Learning Indirectly

>> Thursday, February 25, 2010

So, most of last week, I spent devouring the examples of queries on Query Shark (which I learned about on Project Savior's blog. I learned a great deal, including that I had had absolutely no idea how to write a query. No wonder no one gave me a passing glance.

So, I feel better about my query for my "first" novel than I've ever felt before. Except, building an effective query brought something to light about my actual novel, the one I thought was "done." I was going to have to make some pretty drastic changes.

First of all, the novel weighs in at a hefty 130K words. Even though it's a fantasy in a world of its own, that's a pretty tough sell for a "first" novel. Since my rewrite had added some 30K+ words, it's hard for me to think of removing stuff.

Secondly, the plot, per se, doesn't kick in until chapter 6. Oh, it's not all description. The first two chapters are a very important rescue (the story of which, though changed, came from the original short story). Lots of action there. And then com description and time to get to know the main characters and then some of the side characters. But the story, the conflict doesn't really kick in until the kittens come in and force Tander to reexamine everything he thinks is true. Plus, the kittens make it hilarious.

In fact, once people get to the kittens, it's really hard to put the book down. Problem is, this doesn't happen until page 89, Chapter 7.

I've mentioned before that plots aren't my strong suit. I'm a character writer (and reader) and the delay is a direct result of the fact that I didn't have a way of putting it all together until I brought in the kittens and suddenly everything fell into place...89 pages in.

Writing the query was a wake up call that starting a novel when the real plot doesn't start until more than a quarter of the way through the book is a mistake. So, I decided to cull several whole chapters and condense the first two chapters into one. The rescue in the beginning is very important, but much of the expendable character dialog served no purpose (other than humor). The reminiscence about how the characters met was nice but could be as easily used in a later book (in fact, great to do so since we will need to reintroduce them in follow-up books). As for the character introductions, well, we'll have plenty of time to get to know everyone. It's a long book.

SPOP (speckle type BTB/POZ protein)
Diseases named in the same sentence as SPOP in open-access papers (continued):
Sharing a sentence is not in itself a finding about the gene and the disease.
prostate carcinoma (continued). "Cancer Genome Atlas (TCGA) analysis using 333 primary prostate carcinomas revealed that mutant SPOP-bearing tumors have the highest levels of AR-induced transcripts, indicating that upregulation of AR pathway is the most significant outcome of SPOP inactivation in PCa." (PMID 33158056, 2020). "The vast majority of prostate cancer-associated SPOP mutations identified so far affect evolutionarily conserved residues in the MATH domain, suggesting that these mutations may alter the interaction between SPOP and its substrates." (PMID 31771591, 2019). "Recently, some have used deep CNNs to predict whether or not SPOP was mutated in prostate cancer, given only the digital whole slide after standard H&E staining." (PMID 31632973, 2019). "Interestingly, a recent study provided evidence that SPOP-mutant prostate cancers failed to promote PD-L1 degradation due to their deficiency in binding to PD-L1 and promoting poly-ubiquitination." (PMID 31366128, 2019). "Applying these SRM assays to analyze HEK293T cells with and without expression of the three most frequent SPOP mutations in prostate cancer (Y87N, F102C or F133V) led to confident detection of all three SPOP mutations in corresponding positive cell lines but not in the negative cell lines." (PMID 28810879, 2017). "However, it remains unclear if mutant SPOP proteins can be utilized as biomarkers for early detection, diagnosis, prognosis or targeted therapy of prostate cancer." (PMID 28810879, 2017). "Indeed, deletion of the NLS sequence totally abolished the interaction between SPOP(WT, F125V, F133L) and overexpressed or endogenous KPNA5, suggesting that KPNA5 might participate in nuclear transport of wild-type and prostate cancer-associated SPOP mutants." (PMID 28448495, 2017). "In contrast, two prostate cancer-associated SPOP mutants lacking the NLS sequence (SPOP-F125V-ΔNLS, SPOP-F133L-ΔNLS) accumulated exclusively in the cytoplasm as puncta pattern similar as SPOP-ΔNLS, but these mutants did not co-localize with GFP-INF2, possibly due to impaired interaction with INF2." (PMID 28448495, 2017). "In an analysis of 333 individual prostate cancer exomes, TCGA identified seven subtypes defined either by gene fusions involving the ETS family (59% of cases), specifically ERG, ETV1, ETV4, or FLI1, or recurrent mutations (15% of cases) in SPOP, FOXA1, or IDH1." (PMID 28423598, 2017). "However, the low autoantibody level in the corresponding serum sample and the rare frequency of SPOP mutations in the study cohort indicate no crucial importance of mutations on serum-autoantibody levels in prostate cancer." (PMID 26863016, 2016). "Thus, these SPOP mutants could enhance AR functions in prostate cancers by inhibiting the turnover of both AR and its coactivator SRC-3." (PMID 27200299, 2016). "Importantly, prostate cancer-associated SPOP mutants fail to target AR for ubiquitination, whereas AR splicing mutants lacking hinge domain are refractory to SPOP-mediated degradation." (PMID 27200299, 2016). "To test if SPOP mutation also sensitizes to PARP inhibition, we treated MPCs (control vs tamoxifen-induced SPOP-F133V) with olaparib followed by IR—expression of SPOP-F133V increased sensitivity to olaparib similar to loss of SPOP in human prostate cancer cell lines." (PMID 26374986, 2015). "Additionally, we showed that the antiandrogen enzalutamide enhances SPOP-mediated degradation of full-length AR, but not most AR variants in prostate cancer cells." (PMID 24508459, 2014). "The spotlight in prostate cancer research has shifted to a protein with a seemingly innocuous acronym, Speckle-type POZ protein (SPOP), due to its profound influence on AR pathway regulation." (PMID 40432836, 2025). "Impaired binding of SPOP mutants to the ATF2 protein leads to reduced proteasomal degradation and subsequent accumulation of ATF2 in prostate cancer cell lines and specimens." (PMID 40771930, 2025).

It was hard to do. This was material, leftover material from my first draft, the parts before I'd worked on it with Lee. It was hard to get rid of it (though Lee had never liked it). Worse was the realization that when I dropped 14K words in one fell swoop I had to do almost no corrections on the rest of it. The book doesn't miss it at all. I did all the revisions in one morning.

Now, it's a much more marketable 116K words and the kittens wander in on page 36 and the plot beginning even before that. Everything's tidier and moves much faster.

All because the query reminded me where the story really was.

Cool, isn't it?

4 comments:

  • Jeff King
     

    Yep I have been there... you have to give them what they are looking for, and unfortunately word count is huge. The bigger it is the bigger the investment or cost to produce the book is.

    It’s a fine line, but new authors have to consider what will work best to get noticed. Thing like: word count, format, proper query, book proposal... and in the end a great and compelling book. All go hand in hand.

    Query should be done in third person, present tense, and no more than one page.

    Best of luck, hope it works out.

  • Project Savior
     

    You hit the hardest part of being a writer, having to cut your precious words.
    My first draft of "Invasive Thoughts" was a whopping 180,000 words. 30,000 of that was showing why Wally the "Villain" was such a sad sap before he was Transformed. The funny thing is after I took it out, everyone else thought he was more sympathetic character. The final 135,000 word book is much better.
    Sometimes less is more.

  • The Mother
     

    One does learn a lot from reading queries. It's amazing any first time writer gets published. Good luck.

  • flit
     

    the kittens are SO my favourite part of that one .... will be happy to see them even more up front

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